Trekking to Everest Base Camp always seemed like one of those bucket list items that would never get crossed off. A part of me just thought it was unattainable for a ‘normal’ person. While travelling in Southeast Asia, however, I met tons of other ‘normal’ people who had made it to Base Camp, and they assured me that it wasn’t just a crazy dream. So I did what I do best; I started planning.
I made a packing list, and my husband, Ben, made a perfect itinerary. We looked at maps, researched other people’s accounts of this trek, and even started reading “Into Thin Air” to get us in the trekking mood. I discovered that reading a book about a trekking disaster, while interesting, may not be the best way for all people to get in the trekking spirit!
So with our bags packed and our hiking boots laced, Ben and I set off on what we can agree is one of the biggest adventures of our lives. Guess what? We survived! Now, I’m here to answer the questions I know you’re dying to ask, and to tell you what it was really like trekking for 16 days amongst the highest mountains in the world.
Trekking Everest Base Camp With a Partner
If you’re looking for an adventurous version of couples’ therapy, trekking to Everest Base Camp will deliver. Big time. I’ve written about all the ways travelling overseas together has brought Ben and I closer, but I’d say that trekking to EBC was the ultimate test and strengthening experience. Here’s why:
While we met many other trekkers along the way, we were each other’s main source of conversation. Our days were filled with whacky new inside jokes, deep conversations you only have while trekking in the middle of nowhere, and some high altitude-induced whining attacks (mostly on my end).
We were also each other’s biggest cheerleader. No matter how fit you are, the altitude is a b*tch. It affects everyone differently, and you never know what your reaction will be until you’re 5,000 meters up (which ironically is not a great place to discover you don’t handle elevation well).
We encouraged each other for things that may seem silly at sea level, like reaching the top of a hump you wouldn’t even call a hill. Or drinking enough water (true story). But when the air is thin, your legs feel like lead, and the task in front of you seems next to impossible, those simple encouragements were the only thing that kept us going. Watching each other fight through with determination only brought us closer together.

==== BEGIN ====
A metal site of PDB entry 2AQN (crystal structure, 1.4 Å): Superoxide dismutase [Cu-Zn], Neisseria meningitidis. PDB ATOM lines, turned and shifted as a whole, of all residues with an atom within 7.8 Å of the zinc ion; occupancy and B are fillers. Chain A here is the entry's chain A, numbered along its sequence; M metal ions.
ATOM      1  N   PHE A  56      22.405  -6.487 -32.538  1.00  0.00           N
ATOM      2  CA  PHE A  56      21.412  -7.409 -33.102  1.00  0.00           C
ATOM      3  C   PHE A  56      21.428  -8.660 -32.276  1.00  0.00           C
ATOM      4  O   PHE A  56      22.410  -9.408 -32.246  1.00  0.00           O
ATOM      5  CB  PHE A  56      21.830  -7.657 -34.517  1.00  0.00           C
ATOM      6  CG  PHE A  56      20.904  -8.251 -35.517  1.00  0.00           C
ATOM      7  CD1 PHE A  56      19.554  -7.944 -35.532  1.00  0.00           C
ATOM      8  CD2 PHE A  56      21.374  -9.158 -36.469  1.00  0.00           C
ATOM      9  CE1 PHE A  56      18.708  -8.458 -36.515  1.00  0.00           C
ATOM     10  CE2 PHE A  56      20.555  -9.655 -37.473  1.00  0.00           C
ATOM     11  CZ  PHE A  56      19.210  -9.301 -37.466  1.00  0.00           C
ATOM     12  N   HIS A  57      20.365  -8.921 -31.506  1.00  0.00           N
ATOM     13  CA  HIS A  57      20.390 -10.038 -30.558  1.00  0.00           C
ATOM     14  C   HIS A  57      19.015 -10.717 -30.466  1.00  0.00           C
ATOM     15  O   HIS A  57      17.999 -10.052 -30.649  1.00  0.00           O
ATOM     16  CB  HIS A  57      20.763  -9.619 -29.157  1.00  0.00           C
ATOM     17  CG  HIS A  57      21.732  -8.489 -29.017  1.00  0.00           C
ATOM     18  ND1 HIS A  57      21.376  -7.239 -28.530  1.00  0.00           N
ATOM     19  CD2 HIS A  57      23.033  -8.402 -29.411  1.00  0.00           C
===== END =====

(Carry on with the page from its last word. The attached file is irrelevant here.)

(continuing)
But it wasn’t all sunshine and laughter. We wore the same clothes for days on end. 17 days, actually. We smelled. We got sick. We didn’t, umm… digest… properly. We got cranky. Now you’ll understand when I say trekking with a new love interest may not be the best way to kindle romance. That goes for friends too. Making this trek together would be a killer bonding experience, or it could be the end of your friendship as you know it. But be sure to ask them these questions before you start buying hiking gear and booking flights.
How to prepare for a trek to Everest Base Camp
I’m going to be honest and tell you I didn’t prepare as much as I should have for my trek to Everest Base Camp. After traveling in Asia for the previous 6 months, Ben and I were certainly not in tip-top shape.
Skye shared some awesome tips for staying fit while traveling, which we followed in the weeks before our trek. But let’s just say that hotel rooms and the streets of India are not the best place to get an ideal workout. Plus, I probably haven’t spent 6 months of my life eating less healthy than those leading up to our trek. So when it came time to lace up our hiking boots, we were feeling good, but not great in terms of fitness level.
We watched many people pass us on the first few days, who had clearly been training at home. One woman, about my mother’s age, who was in rockin’ shape told me she had been working out with a personal trainer for the past few months. One of his go-to exercises was having her race uphill while carrying sandbags on her shoulders. Damn. We had definitely not been doing anything like that. But little by little, we got stronger and more confident and proved to ourselves that it is possible to make this trek even without prepping for months with a personal trainer.
That said, training ahead of time (no matter how little) will make your trek so much more enjoyable. I certainly wished I had trained a little harder! The best things to focus on are endurance and uphill climbs. Workin’ those glutes wouldn’t hurt either!